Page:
Wire Run Spreadsheet

I’ve been trying to organize the wiring for the project. I had previously created an Excel Spreadsheet (Well I actually use Apple Numbers) which I uploaded in the Links section of this site, but I didn’t have a way to detail individual cable runs inside a multicore cable (like an M27500 cable). Also I really didn’t have any way to identify connectors and the pins that the wires come up on. I’ve added these things to the spreadsheet, but it’s a pretty manual process to build the sheet with the connector pinouts. I have to copy and paste for the main spreadsheet to the connector pins one. Maybe if I used Excel there would be an automatic way to do it. I had found a really nice piece of software called RapidHarness which lets you pit together wire harnesses and is fairly detailed in how you can show the cables and connectors. They offer a free version which only allows for 30 connections. If you want to go beyond that (I think to 500) it costs $200/month. So well that’s just a bit too pricy for me so I guess my spreadsheet will have to do. I’ll upload a copy when I have it all updated, but here’s a few screen shots of what I’ve been trying to do.

This is the main wire run list. I added the Connector A and Connector B column as well as the wire color image… well it’s not really an image it’s a background gradient for the multi-color wires and just a background color for the solid color cables. I was trying to find a way to set this field automatically based on the “color” cell, but can’t quite seem to figure that out. Maybe if I use an actual image I could use a calculation field to set it… HMMM

I Added another table with the list of connectors and some info about them. I was thinking that maybe I should call the ones that have a named mating connector the same as that connector. So instead of calling the connector C1 call it something like C111-1 in case you have more then one. I will probably want to label the physical connector in the airplane with this label so that it’s more easily identified in the future. Like if changes are needed to be made to the connector I can look in the spreadsheet and see how it’s wired.

This is the new sheet that basically takes the Connector A/Term A columns and Connector B/Term B column and combines them into one table. This needs to be done because sometimes a connector may be referenced under Connector A or ConnectorB and we want to know all the occurrences of it so we have all the wires/pins that are in the connector. Build this table is manual so if anything changes in the main wire list then I have to rebuild it…. which sucks. I do like the wire color icon column… it makes it look pretty cool and is actually really useful in finding stuff.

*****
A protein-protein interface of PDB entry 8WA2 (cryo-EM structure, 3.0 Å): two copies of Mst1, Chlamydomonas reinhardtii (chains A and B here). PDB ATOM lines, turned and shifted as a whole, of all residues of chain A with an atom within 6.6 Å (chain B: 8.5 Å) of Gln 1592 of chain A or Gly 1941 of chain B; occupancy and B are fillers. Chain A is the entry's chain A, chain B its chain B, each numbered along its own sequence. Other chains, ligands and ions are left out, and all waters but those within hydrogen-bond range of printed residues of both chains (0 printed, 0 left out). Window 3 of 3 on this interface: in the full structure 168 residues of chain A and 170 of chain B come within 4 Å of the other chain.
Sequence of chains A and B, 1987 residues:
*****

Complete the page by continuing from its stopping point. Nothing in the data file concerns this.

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Seats Finally Done

Time: .5 hrs

Just had to rivet together the two halves of one of the front seats (the other was done a while ago) and the rear seat. I’m happy these are done because I absolutely hate the Rustoleum paint I was using and the Krylon is a little different color so I couldn’t use it to finish up the seats. Anyways the seats came out OK. I might respray them with a coat of the Krylon, but I don’t know if the paint job bothers me that much. Almost all of the seat frames are covered by upholstery anyways so I won’t have to look at it every day.

Now I’ll just stow them away in plastic bags until I get the upholstery.

Well it looks OK in the photo, but the paint is a bit bumpy on the seat back… the bottom was done a while ago and actually looks pretty good (the paint gods must have been smiling on me that day). Glad I can move to just using the Krylon paint from now on.

The only downside of keeping the halves separate is that I now have an unpainted row of rivets on the rear of the seats. Pretty hard to see though. I make risk it and try to do a quick coat over them, but you never know what you’ll get with this paint. Have I mentioned how much I dislike the Rustoleum paint 🙂